Mandating vaccination through statute is no longer believed to be proportionate due to the severe staff shortages the regulations would cause and the fact the main Covid variant in the UK has been found to halve the numbers requiring emergency care or hospital admission, with lesser symptoms and side effects.

What does this mean?

Covid vaccination may still be mandatory, but instead of being a legal requirement, it will instead be imposed by the regulatory bodies. Practically this will be similar to DBS checks — namely that employees must show evidence to meet the requirements of that role and comply with CQC (or other relevant body) rules.

What if regulatory bodies required Covid vaccination?

Different regulatory bodies (eg the CQC) could set their own vaccination requirements. This means the scope of who must show evidence of vaccination/exemption could apply differently depending on who the organisation is registered with and monitored by. Similarly, some bodies could, for example, require evidence of full vaccination plus booster doses whilst others might not.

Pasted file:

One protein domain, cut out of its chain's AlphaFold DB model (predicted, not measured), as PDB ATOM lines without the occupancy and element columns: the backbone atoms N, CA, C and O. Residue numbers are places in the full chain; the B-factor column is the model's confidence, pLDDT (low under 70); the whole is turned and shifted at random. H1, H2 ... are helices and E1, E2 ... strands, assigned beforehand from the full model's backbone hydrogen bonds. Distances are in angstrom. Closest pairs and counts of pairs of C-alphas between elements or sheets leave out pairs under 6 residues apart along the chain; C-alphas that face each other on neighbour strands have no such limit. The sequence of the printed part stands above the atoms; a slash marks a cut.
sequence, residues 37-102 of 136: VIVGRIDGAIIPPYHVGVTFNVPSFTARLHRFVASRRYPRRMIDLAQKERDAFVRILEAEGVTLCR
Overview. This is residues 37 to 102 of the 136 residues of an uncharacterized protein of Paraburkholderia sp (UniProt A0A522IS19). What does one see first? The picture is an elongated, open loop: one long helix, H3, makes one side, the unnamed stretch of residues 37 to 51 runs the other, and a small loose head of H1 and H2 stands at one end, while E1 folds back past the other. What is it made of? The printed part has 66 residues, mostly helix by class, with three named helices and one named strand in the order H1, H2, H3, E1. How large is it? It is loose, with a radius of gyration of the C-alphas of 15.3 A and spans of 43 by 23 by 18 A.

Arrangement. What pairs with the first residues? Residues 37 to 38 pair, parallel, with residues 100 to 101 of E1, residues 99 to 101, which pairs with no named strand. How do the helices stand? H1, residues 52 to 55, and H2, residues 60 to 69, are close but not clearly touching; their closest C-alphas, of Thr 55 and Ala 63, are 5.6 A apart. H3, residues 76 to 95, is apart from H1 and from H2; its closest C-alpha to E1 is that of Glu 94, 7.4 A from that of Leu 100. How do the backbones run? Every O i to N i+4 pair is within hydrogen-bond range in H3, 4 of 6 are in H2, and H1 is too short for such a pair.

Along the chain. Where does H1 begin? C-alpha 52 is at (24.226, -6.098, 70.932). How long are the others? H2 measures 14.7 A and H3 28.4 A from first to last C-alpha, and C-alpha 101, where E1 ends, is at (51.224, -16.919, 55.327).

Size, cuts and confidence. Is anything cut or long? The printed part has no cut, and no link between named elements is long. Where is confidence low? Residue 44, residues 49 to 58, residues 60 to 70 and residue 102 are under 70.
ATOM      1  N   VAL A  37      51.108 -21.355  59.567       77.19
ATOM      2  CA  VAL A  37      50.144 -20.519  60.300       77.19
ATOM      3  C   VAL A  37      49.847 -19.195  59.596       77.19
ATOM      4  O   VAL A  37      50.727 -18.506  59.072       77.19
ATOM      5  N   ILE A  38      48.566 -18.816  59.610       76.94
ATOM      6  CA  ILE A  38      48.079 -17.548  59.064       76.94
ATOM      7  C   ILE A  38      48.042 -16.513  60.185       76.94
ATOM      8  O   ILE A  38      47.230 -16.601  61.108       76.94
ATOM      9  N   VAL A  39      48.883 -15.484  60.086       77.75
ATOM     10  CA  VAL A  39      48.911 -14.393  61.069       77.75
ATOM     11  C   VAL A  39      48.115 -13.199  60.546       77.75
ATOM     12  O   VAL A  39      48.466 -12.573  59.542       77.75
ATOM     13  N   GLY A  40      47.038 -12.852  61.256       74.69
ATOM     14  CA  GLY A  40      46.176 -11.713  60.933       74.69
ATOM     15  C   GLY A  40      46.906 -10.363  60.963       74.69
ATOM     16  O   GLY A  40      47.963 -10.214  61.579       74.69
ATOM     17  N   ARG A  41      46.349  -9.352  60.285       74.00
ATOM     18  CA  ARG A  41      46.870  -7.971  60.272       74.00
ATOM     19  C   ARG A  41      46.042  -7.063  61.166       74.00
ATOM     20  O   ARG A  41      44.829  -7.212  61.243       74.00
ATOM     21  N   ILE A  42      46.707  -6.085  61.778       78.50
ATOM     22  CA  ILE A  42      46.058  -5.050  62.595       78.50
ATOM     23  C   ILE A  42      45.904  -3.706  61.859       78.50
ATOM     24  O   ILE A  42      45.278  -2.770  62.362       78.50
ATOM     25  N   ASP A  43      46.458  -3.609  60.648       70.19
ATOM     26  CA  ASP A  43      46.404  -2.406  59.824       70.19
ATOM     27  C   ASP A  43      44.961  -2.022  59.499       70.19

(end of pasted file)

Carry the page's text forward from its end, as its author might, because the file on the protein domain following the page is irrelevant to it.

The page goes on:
Regardless of how this is implemented, there will be greater flexibility for existing employees and for those with reasonable grounds for refusing vaccination. This includes individuals with religious or philosophical beliefs (eg ethical veganism). This could cause confusion and discrepancies in the sector and/or lead to employees favouring one organisation over another, hindering retention rates.

What should employers do now?